Communication Currents

Instructor's Corner #1: A Real-World Approach to Academic Crisis Communication Training

June 1, 2015
Crisis Communication

A simple social media complaint from a dissatisfied customer—or worse, a breaking news story—can require organizations to move from regular daily operations to full crisis response mode. What may have seemed like an isolated housekeeping issue resulted in three deaths, 10 hospitalizations, a recall of all products on the market, and the indefinite halting of operations for Blue Bell Creameries as a result of a recent listeria outbreak. A rise in the number and magnitude of crises in recent years has led to an increased need for organizational leaders and public relations practitioners to obtain skills in crisis communication. The importance of effectively communicating with the public during these crises has resulted in the incorporation of crisis communication courses in a variety of academic programs. There is arguably no time better than the present for crisis communication educators to review and enrich their methods for teaching this important subject.

In a college/university setting, crisis communication is typically taught using hypothetical scenarios and case studies. While the information presented in these courses is invaluable, training in practical, in-the-trenches skills is not common practice in academic programs. As a result, public relations researchers and practitioners have long argued that what is written in textbooks and what unfolds in real life practice are vastly different. This lack of real-world preparation can be costly during an actual crisis situation.

As a crisis communication professor, it is my goal to provide students with academic training that mirrors, as closely as possible, actual situations that students will experience in their professional careers. As a result, I taught my crisis communication course using a semester-long (five-month) assignment, where students engaged in service-learning—or active participation in community service—to create a crisis management plan for a non-profit organization in the community. The outcome of this project provided students with real-world training in researching the organization and its public reputation, conducting an assessment of risks that could become crises for the organization (such as a pattern of complaints by upset customers), identifying ways to prevent identified risks from becoming crises, preparing tabletop exercises, and writing scripts for responding to the public. Their collaboration with the partnering organization resulted in the presentation of a 177-page team-written crisis management plan that the organization’s leadership continues to use for employee training and crisis response.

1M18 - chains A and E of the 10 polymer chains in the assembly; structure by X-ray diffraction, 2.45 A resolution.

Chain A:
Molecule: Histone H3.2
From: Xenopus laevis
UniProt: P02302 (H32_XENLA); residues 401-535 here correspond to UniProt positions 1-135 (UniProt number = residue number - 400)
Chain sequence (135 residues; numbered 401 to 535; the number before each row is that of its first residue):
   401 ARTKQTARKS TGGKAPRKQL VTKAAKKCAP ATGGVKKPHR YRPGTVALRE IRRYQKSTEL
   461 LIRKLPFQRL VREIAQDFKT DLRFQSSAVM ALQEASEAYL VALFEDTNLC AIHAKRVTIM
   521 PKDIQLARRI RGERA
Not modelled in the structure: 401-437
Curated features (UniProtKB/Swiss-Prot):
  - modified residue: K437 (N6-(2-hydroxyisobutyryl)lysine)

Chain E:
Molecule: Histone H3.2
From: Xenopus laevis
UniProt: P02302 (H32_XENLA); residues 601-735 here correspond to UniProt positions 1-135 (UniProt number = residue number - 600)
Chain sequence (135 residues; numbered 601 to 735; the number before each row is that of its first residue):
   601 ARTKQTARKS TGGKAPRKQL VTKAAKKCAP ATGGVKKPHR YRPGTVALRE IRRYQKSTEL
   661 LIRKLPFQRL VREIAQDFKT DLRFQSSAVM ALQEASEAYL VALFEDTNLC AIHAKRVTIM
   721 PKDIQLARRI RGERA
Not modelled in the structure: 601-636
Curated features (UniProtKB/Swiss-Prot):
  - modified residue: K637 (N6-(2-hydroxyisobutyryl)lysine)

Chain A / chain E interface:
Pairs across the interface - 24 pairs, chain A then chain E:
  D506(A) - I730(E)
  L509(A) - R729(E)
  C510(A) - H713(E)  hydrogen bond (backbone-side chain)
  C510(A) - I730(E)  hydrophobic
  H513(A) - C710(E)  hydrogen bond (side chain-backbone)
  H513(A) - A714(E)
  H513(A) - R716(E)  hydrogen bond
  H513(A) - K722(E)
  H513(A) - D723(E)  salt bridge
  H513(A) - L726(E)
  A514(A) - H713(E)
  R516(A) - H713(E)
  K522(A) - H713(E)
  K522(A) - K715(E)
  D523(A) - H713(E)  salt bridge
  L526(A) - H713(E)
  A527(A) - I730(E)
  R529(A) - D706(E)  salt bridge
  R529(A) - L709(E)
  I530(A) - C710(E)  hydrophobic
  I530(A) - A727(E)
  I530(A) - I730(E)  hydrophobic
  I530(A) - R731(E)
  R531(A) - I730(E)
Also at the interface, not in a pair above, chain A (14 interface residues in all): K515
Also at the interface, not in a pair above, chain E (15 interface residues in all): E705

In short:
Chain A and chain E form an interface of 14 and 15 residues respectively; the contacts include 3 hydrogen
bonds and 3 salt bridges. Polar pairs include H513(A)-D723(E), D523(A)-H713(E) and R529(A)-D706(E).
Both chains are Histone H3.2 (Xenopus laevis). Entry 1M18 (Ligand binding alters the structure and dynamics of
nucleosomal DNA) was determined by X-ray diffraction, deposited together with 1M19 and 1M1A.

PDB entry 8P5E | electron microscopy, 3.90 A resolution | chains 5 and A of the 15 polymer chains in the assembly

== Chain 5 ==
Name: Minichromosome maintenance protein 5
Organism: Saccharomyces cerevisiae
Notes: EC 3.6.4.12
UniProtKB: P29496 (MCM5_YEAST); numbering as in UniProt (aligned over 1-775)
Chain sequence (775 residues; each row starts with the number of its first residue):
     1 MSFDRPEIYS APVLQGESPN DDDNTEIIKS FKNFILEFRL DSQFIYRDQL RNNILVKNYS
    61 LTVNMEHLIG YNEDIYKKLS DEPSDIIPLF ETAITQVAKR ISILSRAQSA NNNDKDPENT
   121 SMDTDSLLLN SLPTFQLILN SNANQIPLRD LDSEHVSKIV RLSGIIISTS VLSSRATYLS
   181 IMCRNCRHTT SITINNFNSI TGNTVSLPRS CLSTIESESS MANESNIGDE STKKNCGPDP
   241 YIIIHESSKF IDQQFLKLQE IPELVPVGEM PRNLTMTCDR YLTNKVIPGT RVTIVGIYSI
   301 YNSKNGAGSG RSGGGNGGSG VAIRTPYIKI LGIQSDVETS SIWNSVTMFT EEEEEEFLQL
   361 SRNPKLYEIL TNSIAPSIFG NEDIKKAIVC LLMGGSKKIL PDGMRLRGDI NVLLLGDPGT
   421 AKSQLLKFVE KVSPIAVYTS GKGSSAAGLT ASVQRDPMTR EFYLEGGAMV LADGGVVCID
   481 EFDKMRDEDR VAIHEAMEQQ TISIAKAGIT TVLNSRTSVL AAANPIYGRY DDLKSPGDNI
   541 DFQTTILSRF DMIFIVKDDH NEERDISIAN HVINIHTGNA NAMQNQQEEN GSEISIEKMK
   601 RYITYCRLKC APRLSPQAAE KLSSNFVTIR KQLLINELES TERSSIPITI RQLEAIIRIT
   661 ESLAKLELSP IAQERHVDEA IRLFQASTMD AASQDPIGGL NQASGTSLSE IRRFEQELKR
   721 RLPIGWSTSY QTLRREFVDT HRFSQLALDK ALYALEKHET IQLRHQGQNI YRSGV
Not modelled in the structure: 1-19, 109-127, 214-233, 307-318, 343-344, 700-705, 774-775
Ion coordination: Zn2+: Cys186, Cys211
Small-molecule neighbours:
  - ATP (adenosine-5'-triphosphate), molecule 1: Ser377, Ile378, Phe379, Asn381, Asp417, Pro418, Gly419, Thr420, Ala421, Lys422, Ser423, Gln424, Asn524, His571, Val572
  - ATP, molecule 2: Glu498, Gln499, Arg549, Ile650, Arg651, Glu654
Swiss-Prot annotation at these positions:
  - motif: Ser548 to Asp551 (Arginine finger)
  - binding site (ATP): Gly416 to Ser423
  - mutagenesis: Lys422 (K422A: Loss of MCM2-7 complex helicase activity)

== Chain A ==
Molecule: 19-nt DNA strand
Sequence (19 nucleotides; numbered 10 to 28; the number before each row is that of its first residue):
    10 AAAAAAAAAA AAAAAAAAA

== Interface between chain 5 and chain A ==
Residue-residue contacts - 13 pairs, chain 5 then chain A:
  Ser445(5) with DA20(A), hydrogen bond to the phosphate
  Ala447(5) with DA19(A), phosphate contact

At the end of the semester, students and representatives from the partnering organization were invited to provide anonymous feedback about their experience with the service-learning crisis management plan assignment. The results of their feedback illustrate both students and partnering organizations benefit from such collaboration.